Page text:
School Metalwork Projects

Updated July 20, 2017

Metalwork is offered by many schools as an optional class. Students learn all manner of metalwork designs. For a final project, a student will likely want to create something out of the ordinary. There are both simple and complex design suggestions a student can follow. A metalwork student should not overextend himself, however, and choose a topic that is within his means of creating.

Helmets or Armor

Helmets or other types of body armour are interesting projects for metalwork students to undertake. They are not commonly made items in workshops, and they will require new techniques to be used. You will need to use ancient methods for much of the metal forming. For example, when shaping the helmet, you will have to use a hammer to achieve the proper shape and curvature. This may require at least some previous experience with non-conventional metalworking methods, such as blacksmithing techniques.


Benches are straightforward items to make. Most of the difficulty will be in the planning of the design. Once you know what the bench should look like and have plotted out all the dimensions, it is simply a case of cutting the metal bars and sheets to size and welding them into the right positions. Making a bench does not require too much previous experience, although supervision is advised, especially during the welding process.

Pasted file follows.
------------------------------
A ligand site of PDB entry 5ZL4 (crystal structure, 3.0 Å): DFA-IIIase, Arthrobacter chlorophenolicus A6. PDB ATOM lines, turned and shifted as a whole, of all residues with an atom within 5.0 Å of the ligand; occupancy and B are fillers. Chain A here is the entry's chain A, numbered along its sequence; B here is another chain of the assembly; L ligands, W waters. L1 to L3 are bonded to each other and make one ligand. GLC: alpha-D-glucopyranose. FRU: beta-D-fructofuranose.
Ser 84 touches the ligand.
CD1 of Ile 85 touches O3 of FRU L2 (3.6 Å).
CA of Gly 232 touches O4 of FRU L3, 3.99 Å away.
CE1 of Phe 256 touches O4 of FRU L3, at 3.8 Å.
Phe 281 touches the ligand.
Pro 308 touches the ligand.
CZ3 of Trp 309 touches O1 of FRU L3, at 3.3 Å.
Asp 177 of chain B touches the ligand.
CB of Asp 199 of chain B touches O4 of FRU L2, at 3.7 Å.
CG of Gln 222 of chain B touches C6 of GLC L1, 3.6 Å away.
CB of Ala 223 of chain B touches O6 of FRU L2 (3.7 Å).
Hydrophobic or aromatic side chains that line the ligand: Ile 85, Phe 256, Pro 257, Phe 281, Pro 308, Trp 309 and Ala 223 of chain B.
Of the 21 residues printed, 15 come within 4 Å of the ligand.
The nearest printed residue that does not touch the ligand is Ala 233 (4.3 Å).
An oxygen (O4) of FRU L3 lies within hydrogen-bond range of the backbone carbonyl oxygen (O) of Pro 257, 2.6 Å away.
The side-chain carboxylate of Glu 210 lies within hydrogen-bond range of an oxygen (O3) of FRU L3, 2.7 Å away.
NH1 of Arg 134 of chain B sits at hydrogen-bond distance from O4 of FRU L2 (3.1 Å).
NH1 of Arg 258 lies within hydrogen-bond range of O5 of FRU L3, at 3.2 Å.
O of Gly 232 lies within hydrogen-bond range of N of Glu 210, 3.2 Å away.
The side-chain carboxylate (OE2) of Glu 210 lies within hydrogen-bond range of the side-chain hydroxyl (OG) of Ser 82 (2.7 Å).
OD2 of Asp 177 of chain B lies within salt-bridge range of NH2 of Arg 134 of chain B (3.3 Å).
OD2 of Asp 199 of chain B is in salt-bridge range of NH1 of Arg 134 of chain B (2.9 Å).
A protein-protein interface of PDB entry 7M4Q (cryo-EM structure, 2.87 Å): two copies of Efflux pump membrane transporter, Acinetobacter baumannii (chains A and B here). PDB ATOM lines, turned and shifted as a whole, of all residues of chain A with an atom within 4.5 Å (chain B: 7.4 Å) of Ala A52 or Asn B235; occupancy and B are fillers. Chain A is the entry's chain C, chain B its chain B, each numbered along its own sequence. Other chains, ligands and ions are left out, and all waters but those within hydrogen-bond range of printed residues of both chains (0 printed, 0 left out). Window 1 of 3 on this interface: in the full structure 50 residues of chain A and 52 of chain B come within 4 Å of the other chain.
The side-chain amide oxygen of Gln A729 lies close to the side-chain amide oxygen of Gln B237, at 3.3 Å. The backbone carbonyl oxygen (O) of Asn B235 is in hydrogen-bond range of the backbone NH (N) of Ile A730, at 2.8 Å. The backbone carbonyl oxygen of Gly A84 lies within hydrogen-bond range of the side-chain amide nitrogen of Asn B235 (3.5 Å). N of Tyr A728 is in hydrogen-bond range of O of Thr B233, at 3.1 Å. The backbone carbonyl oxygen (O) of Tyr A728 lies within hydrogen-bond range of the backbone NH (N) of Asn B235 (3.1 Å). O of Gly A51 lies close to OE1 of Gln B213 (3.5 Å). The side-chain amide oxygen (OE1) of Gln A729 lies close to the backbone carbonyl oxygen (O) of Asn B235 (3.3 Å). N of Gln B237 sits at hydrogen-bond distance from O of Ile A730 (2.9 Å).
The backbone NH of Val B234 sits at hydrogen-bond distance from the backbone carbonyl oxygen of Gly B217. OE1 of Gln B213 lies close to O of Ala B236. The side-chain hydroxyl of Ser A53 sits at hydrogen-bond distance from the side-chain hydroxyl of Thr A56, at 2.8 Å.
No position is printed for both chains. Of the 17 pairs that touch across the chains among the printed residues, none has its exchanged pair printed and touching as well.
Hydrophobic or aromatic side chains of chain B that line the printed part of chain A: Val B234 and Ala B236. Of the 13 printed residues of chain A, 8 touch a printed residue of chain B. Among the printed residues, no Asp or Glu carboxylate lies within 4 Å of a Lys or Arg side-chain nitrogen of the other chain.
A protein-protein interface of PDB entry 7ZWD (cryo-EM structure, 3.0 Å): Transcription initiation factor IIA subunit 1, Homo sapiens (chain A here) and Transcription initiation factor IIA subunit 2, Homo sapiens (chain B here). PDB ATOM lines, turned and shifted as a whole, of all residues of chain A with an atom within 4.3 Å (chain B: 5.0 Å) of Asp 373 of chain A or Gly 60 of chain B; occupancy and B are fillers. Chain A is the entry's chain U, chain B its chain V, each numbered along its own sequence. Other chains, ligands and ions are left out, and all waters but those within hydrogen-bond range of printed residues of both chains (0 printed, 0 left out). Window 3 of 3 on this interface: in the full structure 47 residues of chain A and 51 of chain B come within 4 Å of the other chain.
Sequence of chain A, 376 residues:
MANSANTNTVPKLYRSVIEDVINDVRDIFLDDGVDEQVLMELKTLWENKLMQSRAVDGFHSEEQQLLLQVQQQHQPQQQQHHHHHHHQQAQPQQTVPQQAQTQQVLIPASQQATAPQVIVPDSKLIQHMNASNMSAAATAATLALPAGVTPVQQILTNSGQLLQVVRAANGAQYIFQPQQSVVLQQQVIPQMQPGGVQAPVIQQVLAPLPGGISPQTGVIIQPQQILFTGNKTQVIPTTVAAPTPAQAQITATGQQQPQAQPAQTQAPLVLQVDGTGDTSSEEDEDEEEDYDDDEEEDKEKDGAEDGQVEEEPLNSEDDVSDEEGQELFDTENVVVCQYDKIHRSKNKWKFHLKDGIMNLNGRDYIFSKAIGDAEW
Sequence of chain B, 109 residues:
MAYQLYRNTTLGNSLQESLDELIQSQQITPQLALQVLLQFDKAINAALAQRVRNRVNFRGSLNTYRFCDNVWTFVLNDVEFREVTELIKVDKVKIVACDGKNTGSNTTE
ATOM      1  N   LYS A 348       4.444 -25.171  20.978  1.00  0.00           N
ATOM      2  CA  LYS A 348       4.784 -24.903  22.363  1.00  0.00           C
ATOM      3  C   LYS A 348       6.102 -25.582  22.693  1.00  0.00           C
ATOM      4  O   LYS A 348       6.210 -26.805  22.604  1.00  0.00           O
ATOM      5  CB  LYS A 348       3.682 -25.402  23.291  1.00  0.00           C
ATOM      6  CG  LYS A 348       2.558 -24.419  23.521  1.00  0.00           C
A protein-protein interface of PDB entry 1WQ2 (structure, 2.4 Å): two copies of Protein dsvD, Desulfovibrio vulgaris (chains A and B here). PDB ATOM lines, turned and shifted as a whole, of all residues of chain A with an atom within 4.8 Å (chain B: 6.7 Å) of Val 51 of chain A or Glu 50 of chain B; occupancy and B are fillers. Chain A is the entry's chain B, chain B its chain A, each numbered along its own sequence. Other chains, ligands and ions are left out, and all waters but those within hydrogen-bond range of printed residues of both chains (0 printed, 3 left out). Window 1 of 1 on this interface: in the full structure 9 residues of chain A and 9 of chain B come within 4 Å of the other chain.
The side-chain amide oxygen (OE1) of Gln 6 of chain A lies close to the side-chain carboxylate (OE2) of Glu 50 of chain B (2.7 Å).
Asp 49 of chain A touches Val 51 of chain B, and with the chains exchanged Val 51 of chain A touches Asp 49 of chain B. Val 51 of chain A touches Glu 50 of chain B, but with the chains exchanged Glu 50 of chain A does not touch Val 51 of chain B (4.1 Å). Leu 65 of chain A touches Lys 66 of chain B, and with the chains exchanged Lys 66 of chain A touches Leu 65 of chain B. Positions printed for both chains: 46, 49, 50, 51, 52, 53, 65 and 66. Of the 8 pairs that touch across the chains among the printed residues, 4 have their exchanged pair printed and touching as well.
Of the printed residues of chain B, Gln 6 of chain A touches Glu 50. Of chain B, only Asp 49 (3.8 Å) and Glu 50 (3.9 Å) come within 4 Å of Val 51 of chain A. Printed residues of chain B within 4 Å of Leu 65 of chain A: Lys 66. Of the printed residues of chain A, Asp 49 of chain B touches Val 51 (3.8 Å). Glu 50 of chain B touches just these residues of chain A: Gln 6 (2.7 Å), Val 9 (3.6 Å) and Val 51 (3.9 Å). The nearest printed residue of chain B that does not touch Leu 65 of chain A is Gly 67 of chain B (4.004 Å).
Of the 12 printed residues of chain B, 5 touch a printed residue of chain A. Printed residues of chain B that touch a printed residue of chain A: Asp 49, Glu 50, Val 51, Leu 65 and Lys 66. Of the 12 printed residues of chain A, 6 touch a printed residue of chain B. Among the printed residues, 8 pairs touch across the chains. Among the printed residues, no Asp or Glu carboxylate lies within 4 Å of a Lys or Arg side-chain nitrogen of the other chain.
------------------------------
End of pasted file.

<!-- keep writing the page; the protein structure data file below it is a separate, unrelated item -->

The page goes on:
Small Writing Desk

Small writing desks are also simple designs, though they may prove more difficult than a bench. They require only the legs of the desk and a sheet metal desktop. However, difficulty may present itself in creating a desk that does not sink in the middle. Design is key while making a writing desk as you will need to plan steel supports underneath the desktop.


Jewellery making should be undertaken by students who have experience in metal working and with delicate work such as soldering. Making jewellery will require consistent use of pliers, soldering equipment and many light hammer blows. It can be time-consuming and may take several attempts at any given design to get it right. While dedication is required to make jewellery, the final product will be worth it.

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About the Author

Max Quigley started writing professionally in 2007. He has worked on publications such as "The Liberty," "Chrome," "DIT News," "The Kippure," "Ausblick," "Backpacker Magazine" and ciNews, holding such roles as section editor, copy editor, reporter and layout designer. Quigley has a Bachelor of Arts in journalism and German from Dublin Institute of Technology.